[Editor’s Note: The following review contains spoilers for “Rick and Morty” Season 4, Episode 4, “Claw and Hoarder: Special Ricktim’s Morty.”]
Rick Sanchez is so often a character with seemingly superhuman abilities that “Rick and Morty” frequently feels like a magic show. His arsenal is endless, his plans so impossibly far-reaching that they feel like the product of a wand flick and not merely an advanced mind.
So when this week’s episode of the show finds itself in a showdown with an actual mage, it’s hard to see where one ends and the other begins. By the end, it almost becomes a pointless distinction, but as with so many “Rick and Morty” impasses, it’s up to the next order of story to make up the difference. “Claw and Hoarder: Special Ricktim’s Morty” probably Season 4’s most directionless episode — there’s still a nagging feeling that this chapter is a boundless premise gradually working its way to something more pedestrian (all relative when it comes to this show, of course).
After the whole thing kicks off with yet another trademark “Rick and Morty” death of a character we only experienced for mere seconds — yet still feel emotionally attached to — Rick somehow promises Morty that his reward for escaping the clutches of a malevolent alien race is to be the proud owner of a new dragon. There’s a ship mishap (ah, those pesky, gas-based shiphaps), and suddenly Rick is in a hospital bed, forced to make good on his pledge.
When that dragon finally arrives outside the Smiths’ unassuming suburban abode — voiced by “Game of Thrones” alum Liam Cunningham, no less! — it’s hard not to brace yourself for an easy, reflexive “GoT” parody. While there are some pointed swings at the baked-in expectations of nerd culture, this episode becomes more of a jaunt through high fantasy than a medieval epic that happens to have massive flying creatures.
Bless that giant Balthrama: All that Morty’s new big guy companion wants to do is sleep. When Rick manages to take him out for a spin, they end up bonding souls, prompting anger from Morty and the wizard who facilitated Balthrama’s acquisition in the first place. A shouting match quickly devolves into a battle to free Balthrama’s sexually liberated dragon pals from the threat of the mage’s potential clutches. (Ever noticed how things tend to get out of hand fast for these characters?)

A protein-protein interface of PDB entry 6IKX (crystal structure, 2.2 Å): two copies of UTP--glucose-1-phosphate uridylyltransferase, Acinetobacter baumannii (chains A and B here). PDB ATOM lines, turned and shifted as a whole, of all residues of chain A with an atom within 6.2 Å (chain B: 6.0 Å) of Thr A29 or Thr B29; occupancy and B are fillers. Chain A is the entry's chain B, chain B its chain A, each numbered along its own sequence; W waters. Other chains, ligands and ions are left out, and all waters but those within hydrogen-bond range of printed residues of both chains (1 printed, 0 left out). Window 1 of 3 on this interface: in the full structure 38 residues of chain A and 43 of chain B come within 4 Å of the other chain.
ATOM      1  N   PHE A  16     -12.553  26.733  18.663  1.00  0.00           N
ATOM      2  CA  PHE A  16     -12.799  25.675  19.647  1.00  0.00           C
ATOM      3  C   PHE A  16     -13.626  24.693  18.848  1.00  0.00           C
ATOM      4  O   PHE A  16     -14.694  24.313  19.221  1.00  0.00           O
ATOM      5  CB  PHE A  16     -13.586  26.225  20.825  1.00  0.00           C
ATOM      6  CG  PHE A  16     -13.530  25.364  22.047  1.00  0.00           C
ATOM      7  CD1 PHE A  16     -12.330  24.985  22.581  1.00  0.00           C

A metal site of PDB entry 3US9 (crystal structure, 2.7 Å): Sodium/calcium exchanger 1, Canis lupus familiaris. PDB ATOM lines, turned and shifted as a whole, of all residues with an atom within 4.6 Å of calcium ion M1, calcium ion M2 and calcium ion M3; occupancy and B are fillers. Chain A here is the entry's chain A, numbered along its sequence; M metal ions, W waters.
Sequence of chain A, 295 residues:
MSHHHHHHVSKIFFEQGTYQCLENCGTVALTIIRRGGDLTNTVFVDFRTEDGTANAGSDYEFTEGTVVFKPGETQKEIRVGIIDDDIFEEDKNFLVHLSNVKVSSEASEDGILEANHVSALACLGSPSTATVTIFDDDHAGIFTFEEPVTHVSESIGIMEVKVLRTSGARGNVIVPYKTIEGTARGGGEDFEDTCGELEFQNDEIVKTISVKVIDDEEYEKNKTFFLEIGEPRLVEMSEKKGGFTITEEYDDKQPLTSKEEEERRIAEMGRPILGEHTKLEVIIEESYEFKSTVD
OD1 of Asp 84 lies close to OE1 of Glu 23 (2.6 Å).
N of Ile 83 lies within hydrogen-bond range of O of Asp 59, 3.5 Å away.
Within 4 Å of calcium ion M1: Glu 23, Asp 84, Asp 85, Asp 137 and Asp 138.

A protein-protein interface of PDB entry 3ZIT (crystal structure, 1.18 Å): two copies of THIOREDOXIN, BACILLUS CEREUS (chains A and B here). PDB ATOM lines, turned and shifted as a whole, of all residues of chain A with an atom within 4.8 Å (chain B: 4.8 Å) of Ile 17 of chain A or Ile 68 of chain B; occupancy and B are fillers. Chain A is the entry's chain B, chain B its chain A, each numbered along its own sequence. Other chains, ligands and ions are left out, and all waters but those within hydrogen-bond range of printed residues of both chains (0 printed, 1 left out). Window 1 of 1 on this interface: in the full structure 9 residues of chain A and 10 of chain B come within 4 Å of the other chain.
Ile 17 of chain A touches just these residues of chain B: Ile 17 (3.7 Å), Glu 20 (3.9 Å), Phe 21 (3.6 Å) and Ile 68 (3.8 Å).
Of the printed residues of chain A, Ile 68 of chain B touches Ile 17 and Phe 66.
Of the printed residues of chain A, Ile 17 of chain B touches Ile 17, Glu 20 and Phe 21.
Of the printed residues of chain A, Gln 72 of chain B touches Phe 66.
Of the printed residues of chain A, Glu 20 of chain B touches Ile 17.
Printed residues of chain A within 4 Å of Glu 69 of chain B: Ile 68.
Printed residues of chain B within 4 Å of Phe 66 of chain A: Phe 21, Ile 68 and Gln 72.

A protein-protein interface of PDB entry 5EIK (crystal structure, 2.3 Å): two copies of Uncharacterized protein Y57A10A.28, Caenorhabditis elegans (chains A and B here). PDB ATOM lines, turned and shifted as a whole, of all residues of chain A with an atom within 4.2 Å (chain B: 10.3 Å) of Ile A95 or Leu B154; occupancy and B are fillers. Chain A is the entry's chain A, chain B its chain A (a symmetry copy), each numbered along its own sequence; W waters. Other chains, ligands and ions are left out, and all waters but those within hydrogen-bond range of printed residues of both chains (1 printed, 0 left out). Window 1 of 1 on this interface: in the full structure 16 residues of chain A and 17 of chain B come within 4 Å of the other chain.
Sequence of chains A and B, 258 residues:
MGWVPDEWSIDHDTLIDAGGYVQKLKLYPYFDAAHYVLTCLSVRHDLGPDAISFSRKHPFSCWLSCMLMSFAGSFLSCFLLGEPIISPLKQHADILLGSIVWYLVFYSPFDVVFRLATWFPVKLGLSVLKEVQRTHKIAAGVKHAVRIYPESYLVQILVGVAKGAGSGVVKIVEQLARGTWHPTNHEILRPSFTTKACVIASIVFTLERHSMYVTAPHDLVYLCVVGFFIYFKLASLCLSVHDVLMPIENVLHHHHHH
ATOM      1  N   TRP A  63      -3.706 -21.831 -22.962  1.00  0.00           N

Meanwhile, Jerry finds a new companion of his own with the arrival of a talking cat. In positively no hurry to figure out why he’s been presented with a talking cat or why he’s the target of friendship of a talking cat or why he would need to follow the high-status travel impulses of a talking cat, the two are on a trip to Florida.
There’s a certain kind of minimalist beauty in this B-plot. A lot of it comes from the battle of unaffected approaches between Chris Parnell and guest voice Matthew Broderick. It’s effectively a standoff between a man and a cat, both determined to enjoy an experience without asking too many questions. Much like Snowball in “Lawnmower Dog,” the decision to not move the animal’s mouth and to keep all other movements basic and unassuming only adds to the initial, persistent question: Is this all in Jerry’s head?
A very empathic no comes at the end of the episode, in another case of “Rick and Morty” letting the unseen do some heavy work. Following a Voltron-like teamup of Balthrama and its fellow soul-bonded dragons — during which Summer is also an active, bow-and-arrow’d participant — Rick flies to pick up Jerry and the cat from their pre-empted vacation. Sensing a possible trap, Rick scans the cat’s mind, only to find the most horrific memories within. (Much like seeing an elderly loved one cry for the first time, seeing Rick frightened by the inexplicable is not something you really plan on experiencing.) Heading off more potential disaster, Rick banishes the cat and wipes Jerry’s own brain of the vision, sending him back to his blissful, neutral state.
Appropriately enough in an episode prominently featuring a dragon, “Rick and Morty” is once again playing with fire. Bound to be a companion piece to last season’s Szechuan sauce debacle, expect an eBay run on three-decade old Hi-C Ecto Cooler. On one hand, this is the show openly winking at its ability to push a collective internet freakout over a short-lived promotional tie-in food product. Though, to put it in an episode where one of its title characters feels obligated to get a fantasy world object for himself, agitating for it enough times until he gets it, neither of the prongs of that joke feel like a coincidental placement.
Guest Star Recon: Not merely content to be the actor behind the best “Game of Thrones” character and the guy with the best behind-the-scenes “Game of Thrones” stories, Cunningham brings some of that trusty Davos energy to his one-off dragon role with a gleeful twist. While Dan Harmon is busy delivering a beard-twirling wizard villain performance, Cunningham is turning in whatever the opposite of that is. Understated, matter-of-fact, and with an eventual surprising amount of warmth, Cunningham seems as ready to go as his new winged character.
And then there’s Broderick, who for the second time since late October has played a seemingly harmless supporting character with a sinister past. (His work on the new Netflix show “Daybreak” is some of the best of his career, in case you haven’t caught up with that yet.) The airy feline condescension, the subtle persuasion, and the promise that the benevolent veneer could melt away at any moment — hard to imagine another actor pulling off that combo with quite the same Broderickian verve. If Rick’s throwaway “season finale” joke really is a hint that The Cat could return, here’s hoping the post-credits stingers promise of a dragon/cat teamup is high on hijinks and low on unspeakable atrocities.
“Rick and Morty” airs Sunday nights at 11:30 p.m. ET on Adult Swim.